4 The Northeastern Malaria Service (SMNE), which was created in 1939, replaced the Anti-Malaria Service (Serviço de Obras Contra Malária, SOCM), established in August 1938. The main difference between the two is that the SMNE was exclusively committed to exterminating the mosquito and gave full autonomy to the Rockefeller Foundation’s International Health Division, as the SOCM had no formal agreement with the Brazilian government or the Foundation and was essentially a national service. The thesis by Gláubia Cristiane Arruda Silva (2012) is an excellent resource for understanding the function of this service, which has not been thoroughly explored by the historiography. The SOCM was created as an emergency response, and faced difficulties prioritizing its activities in the states of Rio Grande do Norte and Ceará, with different approaches in these two states. In Ceará, resources were directed towards palliative care for those affected by malaria, and in Rio Grande do Norte research on A. gambiae was prioritized; this resulted in the 1939 study by César Pinto entitled Disseminação da malária pela aviação; biologia do Anopheles gambiae e outros anofelinos do Brasil (The spread of malaria via aviation: the biology of Anopheles gambiae and other Brazilian anophelines).

5 Interestingly, Packard reports A. gambiae as arriving in 1931 (Packard, 2007, p.91-138), differing from the records left by Shannon, the scientist who discovered this mosquito in Natal in 1930.

6 The process addressing the spread and displacement of A. gambiae to its eradication is analyzed in my doctoral dissertation, Anopheles gambiae: do invasor silencioso ao “feroz mosquito africano” no Brasil (1930-1940) (Anopheles gambiae: from silent invader to the “ferocious African mosquito” in Brazil) (Anaya, 2016). This article is based on the first chapter of my dissertation.

7 The statement by Packard and Gadelha (1994, p.201) that A. gambiae’s original procreation area was the “Apody River” does not line up with the documentary evidence. Shannon’s (1932, p.646) report defines this location as the “Potengy River.” The river currently known as the Apodi (and mentioned by Packard and Gadelha) is found in the municipality of Areia Branca, in the western region of Rio Grande do Norte’s northern coast (approximately 300km from the capital, Natal). The Potengi River, which Shannon cites as the original location where A. gambiae was found, can be confirmed by the fact that this river flows into the port of Natal and also harbored seaplanes and ships travelling Dakar-Natal route in 1930.

8 In an article published in the newspaper A Manhã in 1949, César Ferreira Pinto (1896-1964) is presented for his activities to combat A. gambiae in his entomology work for the Anti-Malaria Service. He joined the staff of the Oswaldo Cruz Institute in 1920 and worked “intensively in entomology along with Arthur Neiva” until 1926. Later he assisted Lauro Travassos as chair of parasitology at the São Paulo School of Medicine for three years (César Pinto..., 1949, p.8). He also authored an important 1939 study entitled “Disseminação da malária pela aviação: biologia do Anopheles gambiae e outros anofelinos do Brasil” (Dissemination of malaria by aviation: the biology of Anopheles gambiae and other Brazilian anophelines).

9 After an invitation from Oswaldo Cruz himself on November 1, 1908, Adolpho Lutz (1855-1940) became head the service at the Oswaldo Cruz Institute at age 53, and remained at this institution until his death. Lutz is recognized in fields including bacteriology, parasitology, and epidemiology; he became known for his studies in medical entomology, and is considered one of the founders of this field (Benchimol, Sá, 2006). Lutz also was César Pinto’s professor of entomology at Manguinhos.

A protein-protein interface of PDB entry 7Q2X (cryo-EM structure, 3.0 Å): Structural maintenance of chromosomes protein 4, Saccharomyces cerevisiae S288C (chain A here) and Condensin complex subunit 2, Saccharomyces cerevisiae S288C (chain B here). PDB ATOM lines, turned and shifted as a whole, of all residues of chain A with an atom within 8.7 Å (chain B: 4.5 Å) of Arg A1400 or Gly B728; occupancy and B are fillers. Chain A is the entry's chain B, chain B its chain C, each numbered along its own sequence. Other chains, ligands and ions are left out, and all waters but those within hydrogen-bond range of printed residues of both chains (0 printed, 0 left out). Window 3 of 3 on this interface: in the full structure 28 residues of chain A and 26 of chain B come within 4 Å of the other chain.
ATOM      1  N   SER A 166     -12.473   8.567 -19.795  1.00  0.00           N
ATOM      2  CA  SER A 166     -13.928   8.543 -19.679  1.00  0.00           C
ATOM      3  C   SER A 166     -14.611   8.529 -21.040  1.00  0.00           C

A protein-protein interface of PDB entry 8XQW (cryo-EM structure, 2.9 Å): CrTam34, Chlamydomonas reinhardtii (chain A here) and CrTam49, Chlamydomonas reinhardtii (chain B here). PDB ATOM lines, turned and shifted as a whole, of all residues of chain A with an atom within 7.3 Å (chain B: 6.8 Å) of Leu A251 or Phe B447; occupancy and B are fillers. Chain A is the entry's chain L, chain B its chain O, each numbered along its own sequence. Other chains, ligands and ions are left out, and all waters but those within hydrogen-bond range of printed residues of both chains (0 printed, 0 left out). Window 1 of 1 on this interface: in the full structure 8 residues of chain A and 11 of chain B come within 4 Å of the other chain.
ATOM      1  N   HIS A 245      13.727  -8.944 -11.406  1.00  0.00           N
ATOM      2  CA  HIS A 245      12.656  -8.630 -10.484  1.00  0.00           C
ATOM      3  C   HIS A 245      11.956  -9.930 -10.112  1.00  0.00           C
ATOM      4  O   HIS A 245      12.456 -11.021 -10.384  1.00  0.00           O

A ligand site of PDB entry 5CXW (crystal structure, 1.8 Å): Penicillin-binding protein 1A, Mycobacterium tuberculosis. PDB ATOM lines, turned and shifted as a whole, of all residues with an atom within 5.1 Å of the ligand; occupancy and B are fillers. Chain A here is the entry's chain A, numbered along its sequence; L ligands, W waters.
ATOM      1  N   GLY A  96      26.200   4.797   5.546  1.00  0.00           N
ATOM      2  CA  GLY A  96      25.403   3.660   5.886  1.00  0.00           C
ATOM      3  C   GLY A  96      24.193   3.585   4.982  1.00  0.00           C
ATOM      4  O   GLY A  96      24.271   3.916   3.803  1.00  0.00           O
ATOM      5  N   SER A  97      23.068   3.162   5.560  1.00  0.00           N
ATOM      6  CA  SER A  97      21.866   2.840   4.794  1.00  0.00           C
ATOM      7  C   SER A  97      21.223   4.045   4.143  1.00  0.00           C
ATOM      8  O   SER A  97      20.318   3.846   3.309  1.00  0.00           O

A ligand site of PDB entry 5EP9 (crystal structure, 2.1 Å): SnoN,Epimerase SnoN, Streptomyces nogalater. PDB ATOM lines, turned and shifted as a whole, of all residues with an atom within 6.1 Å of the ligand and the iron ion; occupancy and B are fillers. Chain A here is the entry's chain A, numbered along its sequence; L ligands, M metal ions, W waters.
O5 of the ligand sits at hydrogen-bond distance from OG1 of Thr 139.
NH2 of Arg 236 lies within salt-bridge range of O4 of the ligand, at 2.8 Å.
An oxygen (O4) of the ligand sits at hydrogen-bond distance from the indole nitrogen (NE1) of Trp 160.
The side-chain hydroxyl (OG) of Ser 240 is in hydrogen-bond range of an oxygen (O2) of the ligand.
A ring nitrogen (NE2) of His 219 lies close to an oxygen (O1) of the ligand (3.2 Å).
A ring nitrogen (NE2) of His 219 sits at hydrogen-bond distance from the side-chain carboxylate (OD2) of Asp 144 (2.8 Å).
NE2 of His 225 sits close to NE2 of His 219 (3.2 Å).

10 Ilana Löwy (2006, p.301) states in her historical treatment of this topic, “Vírus, mosquitos e modernidade: a febre amarela no Brasil, entre ciência e política” (Viruses, mosquitoes, and modernity: yellow fever in Brazil, between science and politics), that unlike Aedes aegypti, Anopheles gambiae “does not reproduce near human dwellings.” In a review of records from the period conducted for this article, the mosquito Shannon found in 1930 was classified as optimally suited to reproduce in shallow puddles exposed to the sun, but after the rains was able to reproduce in natural depressions (like holes in trees and crab burrows) as well as artificial containers such as cans and barrels (Shannon, 1932, p.638); it was also “as strongly domestic as stegomyia [Aedes aegypti].” The most important difference between the two species, in terms of control, was the eggs’ ability to resist dehydration, which is much greater in the case of A. aegypti (Shannon, 1942, p.5). The domestic nature of A. gambiae is described in detail by the British researcher Alwen M. Evans (1938, p.317). Later, starting in 1939 as the mosquito spread to Ceará, Evandro Chagas conducted experiments using insecticide within houses using spray pumps, already considering the domestic habits of mosquitoes (Chagas, 31 dez. 1938). After the mosquito was exterminated from the affected regions, studies by Leônidas Deane, Ottis Causey and Maria Deane (1943, p.180) emphatically asserted that “one of the greatest manifestations of its domesticity is the number of species, both males and females found in human dwellings.”

11 Paris green (copper acetoarsenite) was a compound used in the nineteenth century as a pigment, but was later abandoned for this use because of its toxicity. It was mixed with kerosene and applied to areas where mosquitoes bred to kill the larvae. It was also known as emerald green, imperial green, or moss green. It is green, odorless, and sinks and mixes slowly with water. It is poisonous if inhaled or ingested (Pimentel et al., 2006, p.1143).

Translated by Tracy Miyake.

Received: December 12, 2017; Accepted: May 9, 2018